Emilia Clarke was renovating her home when the Game of Thrones actress starting filming Last Christmas, the holiday romantic comedy co-starring and co-written by Emma Thompson. The moment Thompson discovered that Clarke was spending her few hours off-set in, essentially, a construction zone, the Oscar-winning actress and writer (Howard’s End, Sense and Sensibility) put an immediate stop to it.
“She was like, ‘Darling, this is fucking ridiculous. Come and stay with me,’” Clarke told Vanity Fair last month. “So I did. I lived in a flat that Emma had [down the road] from her house for a lot of the filming. She used to make me dinner every night. . . .We would just have a martini, digest the day, and then maybe watch a little something or read the paper. Then I’d go home and the next day we’d drive in together.”
Sometimes Thompson’s mother, the actress Phyllida Law, would join the duo. Other times, Clarke and Thompson would dig into Thompson’s stack of award screeners and unwind with a movie.
It was a non-traditional working relationship on a non-traditional romantic comedy. Last Christmas—based on the 1986 George Michael song—marked Thompson’s first rom-com. And Thompson—who had previously written Sense and Sensibility, Nanny McPhee, and Effie Gray—briefly panicked about the prospect of tackling the genre. Her worry faded, however, when she realized she would just do the rom-com her way. “It was so clearly not going to just be about two people who ought to be together,” Thompson told Vanity Fair in a separate interview. “It was so clearly going to be about one person figuring herself out as well. ”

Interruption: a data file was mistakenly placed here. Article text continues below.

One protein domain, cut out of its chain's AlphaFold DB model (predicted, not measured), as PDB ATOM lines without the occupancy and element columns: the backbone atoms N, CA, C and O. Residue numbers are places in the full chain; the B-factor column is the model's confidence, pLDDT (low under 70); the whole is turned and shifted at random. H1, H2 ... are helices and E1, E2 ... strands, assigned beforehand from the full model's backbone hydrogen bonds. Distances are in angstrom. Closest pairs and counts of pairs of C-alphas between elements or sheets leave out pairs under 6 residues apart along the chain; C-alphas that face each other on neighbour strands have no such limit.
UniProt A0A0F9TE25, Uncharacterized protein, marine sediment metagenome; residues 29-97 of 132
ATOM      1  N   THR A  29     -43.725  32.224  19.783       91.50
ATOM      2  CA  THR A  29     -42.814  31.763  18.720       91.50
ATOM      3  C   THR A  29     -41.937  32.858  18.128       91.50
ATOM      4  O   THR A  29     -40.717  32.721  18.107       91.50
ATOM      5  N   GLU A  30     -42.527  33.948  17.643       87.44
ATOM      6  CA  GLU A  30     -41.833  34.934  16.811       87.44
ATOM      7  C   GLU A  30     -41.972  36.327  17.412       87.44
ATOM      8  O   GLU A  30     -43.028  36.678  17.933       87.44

When audiences meet the film’s protagonist Kate (Clarke), she is hurtling between temporary housing situations. An aspiring singer who supports herself as a holiday sales elf, Kate clacks aimlessly across London’s cobble stone streets with a suitcase in tow and a chip on her shoulder. Though Kate meets a romantic interest of sorts in Henry Golding’s Tom, the film primarily tracks her trajectory towards self-fulfillment and a repaired relationship with her mother (Thompson).
Thompson modeled Kate’s clumsy search for existential clarity on what she felt in her younger years.
“I remember this so, so well—feeling weightless in some strange way, and wondering how I could access solidity, really,” Thompson recalled. Thompson and husband Greg Wise—who co-wrote the script—wrote certain lines that she wished her younger self could have heard onscreen. At one point, Kate says, “I just don’t know who I am. I don’t know who to be. I don’t know how to be.” Tom responds, “There’s no such thing as normal—why can’t we be uncertain and inconsistent?” Explained Thompson, “I think these are things that we need to hear more of, because I think that we’re tempted so often to oversimplify ourselves and life and the processes of life. And I actually don’t want to hear that anymore. I’m bored with that.”
“And if you think about the great mythologies,” Thompson continued, “Certainly of global cultures and ancient cultures. . myths are really complicated. It was fairy tales that started to simplify things, and I’ve always thought that was a big mistake. We were not going to write something that ends with a fairytale marriage where they live happily ever after. That wasn’t for us. We wanted to make something that said that love actually does, if you work at it, conquer all. That’s true. Love is the best tool that you have, but you better make sure that you direct it towards yourself first.”